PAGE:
Monochromator used to measure the wavelength of the light. Monochromator is placed between the sample and the source of light passing from that the light passes to the detector. Here the monochromatic used to detect the wavelength of the light form the source. While on moving further there is a Double beam Ultraviolet-Visible instrument is used here is a splitter and a series of mirrors to get the beam to a reference sample and the sample to be analyzed, this allows for more accurate readings. In the simultaneous Ultraviolet-Visible instruments monochromator is removed hence it has diode array detectors that allow the instrument to simultaneously detect the absorbance at all wavelengths. This instrument is much faster and accurate than double and single Ultraviolet-Visible instrument.

Applications:

1- This is majorly used in the analytical chemistry.

2- This can be used as a detector for the High performance liquid chromatography.

Ultraviolet- Visible Spectroscopy is used as the semiconductor in the industry to measure the thickness and optical properties of water.

Chromophores:

It is used in the denotation of some structural features of which gives color to compound. E.g. Nitro group is a chromophore because its presence in a compound gives yellow color to the compound. But these days the term chromophore is used in a much broader sense which may be defined as “any group which exhibit absorption of electromagnetic radiation in a visible or ultra-visible region “It may or may not impart any color to the compound. Some of the important chromophores are: ethylene, acetylene, carbonyls, acids, esters and nitrile groups etc. There are two types of chromophores:

1. Chromophores in which the groups have π electrons undergo π-π* transitions. For examples:-ethylenes, acetylenes etc.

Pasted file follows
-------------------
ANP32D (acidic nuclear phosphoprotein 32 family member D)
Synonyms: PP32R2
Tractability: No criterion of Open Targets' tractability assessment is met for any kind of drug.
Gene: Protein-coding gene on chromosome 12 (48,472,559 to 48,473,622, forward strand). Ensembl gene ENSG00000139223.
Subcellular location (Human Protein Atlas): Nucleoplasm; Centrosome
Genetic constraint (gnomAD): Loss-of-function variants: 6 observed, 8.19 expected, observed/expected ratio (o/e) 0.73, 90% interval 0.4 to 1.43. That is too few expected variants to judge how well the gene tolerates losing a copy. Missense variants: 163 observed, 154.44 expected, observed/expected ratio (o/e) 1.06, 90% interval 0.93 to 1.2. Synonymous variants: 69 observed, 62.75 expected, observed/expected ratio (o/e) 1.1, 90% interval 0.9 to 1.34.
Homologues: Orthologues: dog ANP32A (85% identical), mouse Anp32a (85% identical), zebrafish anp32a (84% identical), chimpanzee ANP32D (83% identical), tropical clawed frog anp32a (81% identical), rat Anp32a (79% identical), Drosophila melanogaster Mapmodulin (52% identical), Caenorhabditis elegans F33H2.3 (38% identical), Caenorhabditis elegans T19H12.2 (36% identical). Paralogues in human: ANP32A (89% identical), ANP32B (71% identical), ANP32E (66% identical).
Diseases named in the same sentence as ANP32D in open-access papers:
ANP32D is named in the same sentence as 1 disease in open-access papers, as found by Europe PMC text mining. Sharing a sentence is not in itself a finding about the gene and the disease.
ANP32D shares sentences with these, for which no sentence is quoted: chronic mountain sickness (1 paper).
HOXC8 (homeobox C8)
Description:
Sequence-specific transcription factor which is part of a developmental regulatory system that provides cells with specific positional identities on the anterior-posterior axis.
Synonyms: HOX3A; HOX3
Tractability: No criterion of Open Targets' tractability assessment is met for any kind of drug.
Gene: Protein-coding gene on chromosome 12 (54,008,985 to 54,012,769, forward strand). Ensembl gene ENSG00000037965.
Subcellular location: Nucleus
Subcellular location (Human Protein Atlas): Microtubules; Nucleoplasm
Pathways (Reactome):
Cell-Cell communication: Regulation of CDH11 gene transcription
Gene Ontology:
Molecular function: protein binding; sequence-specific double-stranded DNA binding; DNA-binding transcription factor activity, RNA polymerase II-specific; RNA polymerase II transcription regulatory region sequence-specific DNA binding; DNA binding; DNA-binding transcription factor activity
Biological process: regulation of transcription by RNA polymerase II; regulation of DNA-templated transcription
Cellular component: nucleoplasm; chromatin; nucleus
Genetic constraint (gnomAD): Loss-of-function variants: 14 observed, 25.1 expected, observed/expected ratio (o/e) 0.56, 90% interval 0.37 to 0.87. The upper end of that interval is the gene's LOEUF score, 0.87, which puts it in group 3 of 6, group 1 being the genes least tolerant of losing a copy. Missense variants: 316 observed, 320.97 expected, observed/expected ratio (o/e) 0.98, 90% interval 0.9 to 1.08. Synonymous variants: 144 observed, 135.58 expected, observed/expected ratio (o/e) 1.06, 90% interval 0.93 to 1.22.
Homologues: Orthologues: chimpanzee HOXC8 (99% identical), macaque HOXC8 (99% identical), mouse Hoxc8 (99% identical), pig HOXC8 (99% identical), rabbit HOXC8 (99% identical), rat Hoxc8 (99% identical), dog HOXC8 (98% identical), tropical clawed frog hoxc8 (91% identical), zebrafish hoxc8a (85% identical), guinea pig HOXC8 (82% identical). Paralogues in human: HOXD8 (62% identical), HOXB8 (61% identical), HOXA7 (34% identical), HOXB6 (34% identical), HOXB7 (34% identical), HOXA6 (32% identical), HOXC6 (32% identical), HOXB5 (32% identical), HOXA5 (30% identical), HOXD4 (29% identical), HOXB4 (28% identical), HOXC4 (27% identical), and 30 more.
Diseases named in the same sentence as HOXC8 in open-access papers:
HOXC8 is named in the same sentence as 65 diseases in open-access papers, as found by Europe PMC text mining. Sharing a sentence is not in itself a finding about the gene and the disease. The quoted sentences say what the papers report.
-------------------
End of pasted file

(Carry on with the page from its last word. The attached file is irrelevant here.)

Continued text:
2. Chromophores having both π- electrons and n (non-bonding) electrons undergo two types of transitions. i.e., π-π* and n-π*, for examples: - carbonyls, nitriles and nitro compounds etc.

Applications on quantitative analysis:

1 This is used in clinical and pre-clinical application in cancer.

2 This is used in the investigation of platelets quality.

3 Quantitative monitoring of an activated sludge reactor using on-line UC-Visible and near-infrared spectroscopy.

4 The UV spectroscopy is used in the evaluation of pearl quality.

The increase in conjugation in a molecule, results in higher delocalization of electrons.

This delocalization effect the molecular orbital.

That results in the decrease of transition energy and thus a red or bathochromic effect. (The change in spectral band position in the absorption, reflectance, transmittance, of a molecule to longer wavelength. Because the red color in the visible spectrum has a longer wavelength than most other colors, the effect is also commonly called a red shift.)